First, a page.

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Paul Ryan’s Tax Reform Plan Was Actually Kind of Clever. It Never Had a Chance.

Republican Sen. Chuck Grassley pretty much just sentenced Paul Ryan’s tax plan to death.

Chip Somodevilla/Getty Images

It may already be time to pour one out for Paul Ryan’s beloved tax reform plan.

The House speaker’s scheme for overhauling the corporate tax code has been looking increasingly imperiled over the past couple months thanks to a steady onslaught by skeptical Senate Republicans. Ignoring Ryan’s pleas to “keep their powder dry,” lawmakers like Georgia’s David Perdue and Tom Cotton of Arkansas have trashed the proposal’s controversial centerpiece, an idea known as border adjustment that would effectively tax imports while subsidizing exports.

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Opponents of the Ryan plan, especially retailers, have argued it would hurt American shoppers, who’d have to pay more for foreign-made goods—which is to say, pretty much 90 percent of their shopping cart at Walmart. A few members have suggested Ryan’s proposal would be dead on arrival in the upper chamber. “The House is talking about a tax plan that won’t get 10 votes in the Senate,” Sen. Lindsey Graham said back in February. But the most damning comments yet may have come from Senate Finance Committee member Chuck Grassley, who according to Bloomberg BNA told reporters this week that border adjustment opponents didn’t have “anything to worry about” because the committee wasn’t going to indulge Ryan’s plan.

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“If the Senate starts working on a tax bill of its own, you aren’t going to hear anything about border adjustment in the Senate Finance Committee,” Grassley said.

Those words sound a lot like a death sentence. Grassley is an influential former chairman of the Finance Committee, which would play a central role in any GOP tax reform effort. If he says it’s a nonstarter, it’s probably a nonstarter. (The current chairman, Utah Sen. Orrin Hatch, has been more diplomatic, saying that while the committee would “certainly have to look at it,” he had “real reservations” about border adjustment and that the idea would be “difficult” to push through the Senate).

How did Ryan misfire so badly? For all the flak I’ve given the man for his ostentatious faux wonkish-ness, his main mistake this time seems to have been embracing a clever, economically elegant idea that’s way too out there to survive contact with Capitol Hill, or any other part of the real world.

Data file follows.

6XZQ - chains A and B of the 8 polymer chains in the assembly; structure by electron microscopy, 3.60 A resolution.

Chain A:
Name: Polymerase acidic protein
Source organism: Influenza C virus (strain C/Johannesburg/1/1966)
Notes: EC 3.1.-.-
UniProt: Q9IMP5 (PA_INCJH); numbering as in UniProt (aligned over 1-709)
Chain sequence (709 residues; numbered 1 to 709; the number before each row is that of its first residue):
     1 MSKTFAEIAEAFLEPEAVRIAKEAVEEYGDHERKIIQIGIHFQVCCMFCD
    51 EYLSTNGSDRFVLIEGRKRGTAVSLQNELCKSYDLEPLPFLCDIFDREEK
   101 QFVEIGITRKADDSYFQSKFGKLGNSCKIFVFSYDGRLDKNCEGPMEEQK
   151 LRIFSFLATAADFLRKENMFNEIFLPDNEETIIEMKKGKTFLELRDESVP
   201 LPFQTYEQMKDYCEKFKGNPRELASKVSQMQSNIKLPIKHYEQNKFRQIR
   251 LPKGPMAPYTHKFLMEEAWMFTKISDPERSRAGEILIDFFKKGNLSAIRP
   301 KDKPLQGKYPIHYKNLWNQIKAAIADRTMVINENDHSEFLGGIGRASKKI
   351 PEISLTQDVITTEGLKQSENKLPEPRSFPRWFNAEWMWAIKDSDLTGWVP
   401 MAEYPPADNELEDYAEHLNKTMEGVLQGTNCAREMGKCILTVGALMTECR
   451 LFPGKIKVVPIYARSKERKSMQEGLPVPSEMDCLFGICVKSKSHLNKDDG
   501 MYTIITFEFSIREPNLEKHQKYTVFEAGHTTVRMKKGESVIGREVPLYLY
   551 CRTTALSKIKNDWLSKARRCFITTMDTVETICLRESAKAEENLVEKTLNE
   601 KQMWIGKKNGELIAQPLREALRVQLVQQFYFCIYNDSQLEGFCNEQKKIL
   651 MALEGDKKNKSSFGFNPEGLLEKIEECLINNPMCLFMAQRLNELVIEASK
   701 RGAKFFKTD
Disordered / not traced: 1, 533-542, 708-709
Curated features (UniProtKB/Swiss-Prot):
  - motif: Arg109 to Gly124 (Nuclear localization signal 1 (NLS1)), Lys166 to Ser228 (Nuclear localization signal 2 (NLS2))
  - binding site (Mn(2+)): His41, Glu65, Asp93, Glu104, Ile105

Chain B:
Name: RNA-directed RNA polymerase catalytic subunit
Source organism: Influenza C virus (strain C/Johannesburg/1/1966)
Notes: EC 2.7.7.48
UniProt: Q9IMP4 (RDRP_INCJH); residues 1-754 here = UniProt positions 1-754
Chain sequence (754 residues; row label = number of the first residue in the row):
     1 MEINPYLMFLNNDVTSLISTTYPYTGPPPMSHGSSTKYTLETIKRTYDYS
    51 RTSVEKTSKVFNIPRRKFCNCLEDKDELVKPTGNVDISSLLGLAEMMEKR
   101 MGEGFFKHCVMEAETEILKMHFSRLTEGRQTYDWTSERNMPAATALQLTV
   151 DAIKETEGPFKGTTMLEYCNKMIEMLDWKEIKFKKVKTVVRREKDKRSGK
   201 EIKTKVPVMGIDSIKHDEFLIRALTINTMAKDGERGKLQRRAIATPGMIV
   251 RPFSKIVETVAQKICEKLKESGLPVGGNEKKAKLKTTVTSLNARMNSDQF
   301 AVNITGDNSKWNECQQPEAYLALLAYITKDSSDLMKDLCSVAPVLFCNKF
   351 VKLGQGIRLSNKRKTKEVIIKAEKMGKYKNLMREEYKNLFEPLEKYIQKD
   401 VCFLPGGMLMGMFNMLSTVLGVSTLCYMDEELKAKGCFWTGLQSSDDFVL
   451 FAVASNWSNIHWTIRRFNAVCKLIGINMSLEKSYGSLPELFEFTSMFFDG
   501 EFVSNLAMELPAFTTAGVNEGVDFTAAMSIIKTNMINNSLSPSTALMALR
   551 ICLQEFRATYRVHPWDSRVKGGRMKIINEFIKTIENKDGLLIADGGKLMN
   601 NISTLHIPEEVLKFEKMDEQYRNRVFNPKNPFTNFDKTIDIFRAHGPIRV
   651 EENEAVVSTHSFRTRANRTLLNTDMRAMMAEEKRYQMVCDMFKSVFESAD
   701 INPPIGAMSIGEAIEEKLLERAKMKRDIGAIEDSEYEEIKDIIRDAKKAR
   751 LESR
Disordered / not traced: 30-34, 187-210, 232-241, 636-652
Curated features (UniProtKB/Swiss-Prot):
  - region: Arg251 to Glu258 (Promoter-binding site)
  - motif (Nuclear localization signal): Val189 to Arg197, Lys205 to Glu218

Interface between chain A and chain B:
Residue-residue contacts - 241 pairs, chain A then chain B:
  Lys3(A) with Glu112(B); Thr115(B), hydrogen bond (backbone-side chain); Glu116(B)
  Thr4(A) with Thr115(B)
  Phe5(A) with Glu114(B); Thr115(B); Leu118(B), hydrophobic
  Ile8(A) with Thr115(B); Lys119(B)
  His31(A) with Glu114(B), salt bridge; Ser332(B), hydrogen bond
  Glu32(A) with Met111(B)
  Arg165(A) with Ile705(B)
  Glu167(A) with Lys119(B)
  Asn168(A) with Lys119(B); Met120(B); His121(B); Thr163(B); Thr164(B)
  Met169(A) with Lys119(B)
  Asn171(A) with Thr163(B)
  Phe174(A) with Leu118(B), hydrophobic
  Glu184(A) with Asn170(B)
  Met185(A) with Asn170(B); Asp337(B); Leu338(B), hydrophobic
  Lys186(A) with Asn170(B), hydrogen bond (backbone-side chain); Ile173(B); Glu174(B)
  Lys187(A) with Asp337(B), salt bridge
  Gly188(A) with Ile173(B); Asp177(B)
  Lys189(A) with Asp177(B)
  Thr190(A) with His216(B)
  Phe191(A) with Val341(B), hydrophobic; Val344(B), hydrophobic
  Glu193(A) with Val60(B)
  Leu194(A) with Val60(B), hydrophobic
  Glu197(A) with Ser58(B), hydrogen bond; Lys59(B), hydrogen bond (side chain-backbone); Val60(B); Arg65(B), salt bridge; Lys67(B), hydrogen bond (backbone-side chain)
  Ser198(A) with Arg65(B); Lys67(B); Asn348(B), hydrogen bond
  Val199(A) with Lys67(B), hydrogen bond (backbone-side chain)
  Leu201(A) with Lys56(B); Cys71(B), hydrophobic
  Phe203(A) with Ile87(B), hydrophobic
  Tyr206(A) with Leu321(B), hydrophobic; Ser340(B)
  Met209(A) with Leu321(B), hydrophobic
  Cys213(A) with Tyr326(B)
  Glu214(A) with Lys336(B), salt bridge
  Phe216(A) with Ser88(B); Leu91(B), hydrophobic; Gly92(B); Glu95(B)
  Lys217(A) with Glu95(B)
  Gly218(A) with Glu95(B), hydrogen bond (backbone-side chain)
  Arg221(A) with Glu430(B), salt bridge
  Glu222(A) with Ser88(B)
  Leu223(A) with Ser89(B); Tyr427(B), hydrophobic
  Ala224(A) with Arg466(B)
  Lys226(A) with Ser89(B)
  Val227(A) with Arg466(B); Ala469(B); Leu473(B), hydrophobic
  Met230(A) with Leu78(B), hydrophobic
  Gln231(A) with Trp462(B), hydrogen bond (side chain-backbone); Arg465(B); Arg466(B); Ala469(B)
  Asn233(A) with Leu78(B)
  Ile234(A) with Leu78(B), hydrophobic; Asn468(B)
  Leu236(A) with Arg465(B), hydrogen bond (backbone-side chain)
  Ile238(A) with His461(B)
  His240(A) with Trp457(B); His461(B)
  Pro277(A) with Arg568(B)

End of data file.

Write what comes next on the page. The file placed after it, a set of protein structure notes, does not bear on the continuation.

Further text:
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Border adjustment is the key element of Ryan’s plan to replace the current corporate income tax with what’s known as a Destination Based Cash Flow Tax. The DBCFT had unusually nonpartisan roots. Its chief intellectual architect in the U.S. was University of California–Berkeley economist Alan Auerbach, a former adviser to John Kerry’s presidential campaign, who outlined the idea in a white paper published by the liberal Center for American Progress. Auerbach envisioned the DBCFT as a way to modernize corporate taxes for a world where companies like Google and Apple avoid the IRS by shifting their profits overseas to countries with lower rates.

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In essence, the DBCFT would have turned the U.S. itself into a gigantic corporate tax haven, like Ireland on steroids. First, Washington would effectively tax imports by preventing companies from deducting them as business expenses. At the same time, the U.S. would subsidize exports by exempting them from taxation entirely. While this sounds like some sort of protectionist fever dream come to life, Auerbach and many other economists argue that the combination would cause the value of the dollar to rise enough to negate any effects on trade. Walmart might have to pay a de facto 20 percent tariff on T-shirts from China. But thanks to a rising dollar, those T-shirts would cost 20 percent less to buy from manufacturers, meaning the company wouldn’t have to eat any extra costs or pass them on to customers.

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What does this have to do with making the U.S. a tax haven? For starters, taxing all sales in the U.S., including imports, would theoretically kill the incentive for companies that do most of their business here—like, say, drugmakers or Burger King—to move their corporate headquarters overseas as a tax-avoidance scheme. At the same time, exempting all exports from taxes may have encouraged some foreign companies to set up shop here. That’s because most of the world operates on what’s known as a territorial system, where governments tax companies only on profits generated within their own borders. (The U.S. currently has a modified worldwide system, meaning we try to tax corporations on profits earned anywhere.)